Review by Sean Boelman
Serving the same crowd that has made Downton Abbey and Bridgerton such successes, Mr. Malcolm’s List is another charming new period romance. And while it may be predictable in every way, an exceptional cast and a buoyant script allow this to be a worthy entry into a genre that apparently still has plenty to offer.
The film follows a young woman who courts a wealthy suitor as part of an elaborate ruse designed by her friend who was rejected by him. It’s pretty much the same as any high-society melodrama set in 19th century England that you can think of, but if you’re a fan of that type of story, it’s certainly very charming.
Yet even despite its predictability, the light nature of the script keeps things moving along very nicely. The target audience for this movie has probably seen and read dozens of stories like this, so they will be fully aware of where this story is going to end, but the intrigue lies in the relationship dynamics at the center of the film.
It is amazing how fully fleshed-out all of the characters in this movie are. Their personalities all fall into the common archetypes of the genre, and yet still feel attached to the characters. It’s a tried-and-true approach — the rags-to-riches story of someone finding love with another person who is more wealthy but needs to find the beauty in something beyond high society.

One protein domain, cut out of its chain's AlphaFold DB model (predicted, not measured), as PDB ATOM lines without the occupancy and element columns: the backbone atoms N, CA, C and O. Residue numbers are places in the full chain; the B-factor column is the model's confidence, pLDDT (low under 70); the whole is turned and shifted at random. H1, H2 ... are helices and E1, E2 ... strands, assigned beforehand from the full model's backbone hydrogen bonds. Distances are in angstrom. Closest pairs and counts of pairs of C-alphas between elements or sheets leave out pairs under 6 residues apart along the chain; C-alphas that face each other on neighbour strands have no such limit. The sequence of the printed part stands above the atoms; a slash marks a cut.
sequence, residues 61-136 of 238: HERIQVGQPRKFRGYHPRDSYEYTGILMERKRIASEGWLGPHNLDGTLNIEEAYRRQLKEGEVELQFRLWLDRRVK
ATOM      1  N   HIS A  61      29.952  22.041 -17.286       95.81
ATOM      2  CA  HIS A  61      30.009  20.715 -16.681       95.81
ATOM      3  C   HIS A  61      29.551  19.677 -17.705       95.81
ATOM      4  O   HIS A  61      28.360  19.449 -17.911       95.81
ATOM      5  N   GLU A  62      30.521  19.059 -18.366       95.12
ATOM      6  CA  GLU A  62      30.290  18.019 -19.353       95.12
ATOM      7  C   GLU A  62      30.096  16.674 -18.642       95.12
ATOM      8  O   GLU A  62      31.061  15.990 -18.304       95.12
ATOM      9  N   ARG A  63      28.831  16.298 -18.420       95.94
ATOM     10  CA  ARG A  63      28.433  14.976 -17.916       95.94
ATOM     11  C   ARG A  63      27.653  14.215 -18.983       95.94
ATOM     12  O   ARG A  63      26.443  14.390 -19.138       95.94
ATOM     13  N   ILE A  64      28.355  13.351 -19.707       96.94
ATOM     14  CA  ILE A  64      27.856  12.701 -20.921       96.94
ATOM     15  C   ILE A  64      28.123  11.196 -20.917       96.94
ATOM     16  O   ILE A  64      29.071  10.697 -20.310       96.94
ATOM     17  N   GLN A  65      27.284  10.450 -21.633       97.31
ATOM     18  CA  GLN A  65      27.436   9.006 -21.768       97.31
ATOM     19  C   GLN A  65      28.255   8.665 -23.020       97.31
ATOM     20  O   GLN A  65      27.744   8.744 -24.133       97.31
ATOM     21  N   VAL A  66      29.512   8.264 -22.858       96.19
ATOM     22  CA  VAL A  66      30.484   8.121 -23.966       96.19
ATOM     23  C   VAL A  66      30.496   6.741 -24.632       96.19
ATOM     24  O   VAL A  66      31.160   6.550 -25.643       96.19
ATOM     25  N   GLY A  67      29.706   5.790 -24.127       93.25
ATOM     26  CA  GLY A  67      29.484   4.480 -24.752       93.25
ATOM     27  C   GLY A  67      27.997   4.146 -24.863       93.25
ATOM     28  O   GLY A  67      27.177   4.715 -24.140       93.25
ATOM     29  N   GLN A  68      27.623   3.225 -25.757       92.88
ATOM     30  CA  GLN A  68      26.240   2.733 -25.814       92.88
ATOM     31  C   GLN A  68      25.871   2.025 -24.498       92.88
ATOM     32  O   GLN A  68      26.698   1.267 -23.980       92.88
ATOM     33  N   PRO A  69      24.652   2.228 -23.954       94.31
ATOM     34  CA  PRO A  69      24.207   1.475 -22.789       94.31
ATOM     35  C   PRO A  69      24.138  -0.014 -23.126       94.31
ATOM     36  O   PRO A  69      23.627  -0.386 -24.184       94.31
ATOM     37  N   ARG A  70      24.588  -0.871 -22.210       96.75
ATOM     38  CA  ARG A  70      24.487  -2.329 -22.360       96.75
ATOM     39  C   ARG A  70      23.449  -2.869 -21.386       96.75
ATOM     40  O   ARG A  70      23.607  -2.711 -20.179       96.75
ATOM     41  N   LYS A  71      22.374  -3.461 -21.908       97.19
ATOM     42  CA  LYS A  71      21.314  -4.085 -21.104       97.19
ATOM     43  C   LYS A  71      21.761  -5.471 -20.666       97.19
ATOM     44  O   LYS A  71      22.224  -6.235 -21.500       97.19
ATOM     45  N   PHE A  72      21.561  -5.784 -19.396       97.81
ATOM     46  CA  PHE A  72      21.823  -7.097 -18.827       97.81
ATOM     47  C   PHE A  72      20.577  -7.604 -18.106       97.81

The cast here is all-around excellent. Freida Pinto is a very charismatic lead and brings a lot of wit and charm to the role. Sopé Dìrísù is an appealingly staunch love interest. And the supporting cast is rounded out nicely with funny supporting turns from Zawe Ashton, Oliver Jackson-Cohen, and Theo James.
These types of films (and the novels upon which they are based) are well-known for being progressive in terms of their feminism, but the color-blind casting of this movie is a welcome delight. Many of these adaptations are overwhelmingly white, and it is nice to see one that features people of color in the leading roles.
Emma Holly Jones’s direction is also very accomplished. She previously directed a short film adaptation of the same source material, meaning that she is obviously very passionate about the story. And it’s a very formal period piece with solid costuming and production design to replicate the Regency era.
Mr. Malcolm’s List is exactly what you would expect — a charming, funny Regency melodrama. If that is your cup of tea, this movie will not disappoint as long as you don’t go in wanting something out of the ordinary.
Mr. Malcolm’s List hits theaters on July 1.
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